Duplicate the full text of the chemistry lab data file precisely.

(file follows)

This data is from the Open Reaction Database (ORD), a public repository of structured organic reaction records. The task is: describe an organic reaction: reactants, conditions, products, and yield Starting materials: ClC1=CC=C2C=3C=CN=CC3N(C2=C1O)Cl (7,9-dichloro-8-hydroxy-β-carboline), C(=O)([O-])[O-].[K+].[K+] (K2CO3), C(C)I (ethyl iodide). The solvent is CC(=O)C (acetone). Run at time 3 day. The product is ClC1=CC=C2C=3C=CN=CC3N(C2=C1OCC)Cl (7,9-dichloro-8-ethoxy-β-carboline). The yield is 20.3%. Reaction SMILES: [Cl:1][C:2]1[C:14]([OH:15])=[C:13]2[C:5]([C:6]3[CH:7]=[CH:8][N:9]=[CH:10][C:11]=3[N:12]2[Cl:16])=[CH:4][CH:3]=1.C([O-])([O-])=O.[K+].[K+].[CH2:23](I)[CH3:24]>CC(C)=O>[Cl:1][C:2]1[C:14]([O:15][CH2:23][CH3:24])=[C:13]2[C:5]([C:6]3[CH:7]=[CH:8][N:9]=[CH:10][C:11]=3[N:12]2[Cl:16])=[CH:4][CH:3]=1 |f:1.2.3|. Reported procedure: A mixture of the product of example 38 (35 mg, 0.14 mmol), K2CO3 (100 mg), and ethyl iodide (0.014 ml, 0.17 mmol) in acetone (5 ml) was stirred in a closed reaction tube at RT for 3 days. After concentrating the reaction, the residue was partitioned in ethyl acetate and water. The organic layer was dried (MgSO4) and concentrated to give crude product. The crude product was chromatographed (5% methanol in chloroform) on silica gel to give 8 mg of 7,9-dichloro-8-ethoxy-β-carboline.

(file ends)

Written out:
This data is from the Open Reaction Database (ORD), a public repository of structured organic reaction records. The task is: describe an organic reaction: reactants, conditions, products, and yield Starting materials: ClC1=CC=C2C=3C=CN=CC3N(C2=C1O)Cl (7,9-dichloro-8-hydroxy-β-carboline), C(=O)([O-])[O-].[K+].[K+] (K2CO3), C(C)I (ethyl iodide). The solvent is CC(=O)C (acetone). Run at time 3 day. The product is ClC1=CC=C2C=3C=CN=CC3N(C2=C1OCC)Cl (7,9-dichloro-8-ethoxy-β-carboline). The yield is 20.3%. Reaction SMILES: [Cl:1][C:2]1[C:14]([OH:15])=[C:13]2[C:5]([C:6]3[CH:7]=[CH:8][N:9]=[CH:10][C:11]=3[N:12]2[Cl:16])=[CH:4][CH:3]=1.C([O-])([O-])=O.[K+].[K+].[CH2:23](I)[CH3:24]>CC(C)=O>[Cl:1][C:2]1[C:14]([O:15][CH2:23][CH3:24])=[C:13]2[C:5]([C:6]3[CH:7]=[CH:8][N:9]=[CH:10][C:11]=3[N:12]2[Cl:16])=[CH:4][CH:3]=1 |f:1.2.3|. Reported procedure: A mixture of the product of example 38 (35 mg, 0.14 mmol), K2CO3 (100 mg), and ethyl iodide (0.014 ml, 0.17 mmol) in acetone (5 ml) was stirred in a closed reaction tube at RT for 3 days. After concentrating the reaction, the residue was partitioned in ethyl acetate and water. The organic layer was dried (MgSO4) and concentrated to give crude product. The crude product was chromatographed (5% methanol in chloroform) on silica gel to give 8 mg of 7,9-dichloro-8-ethoxy-β-carboline.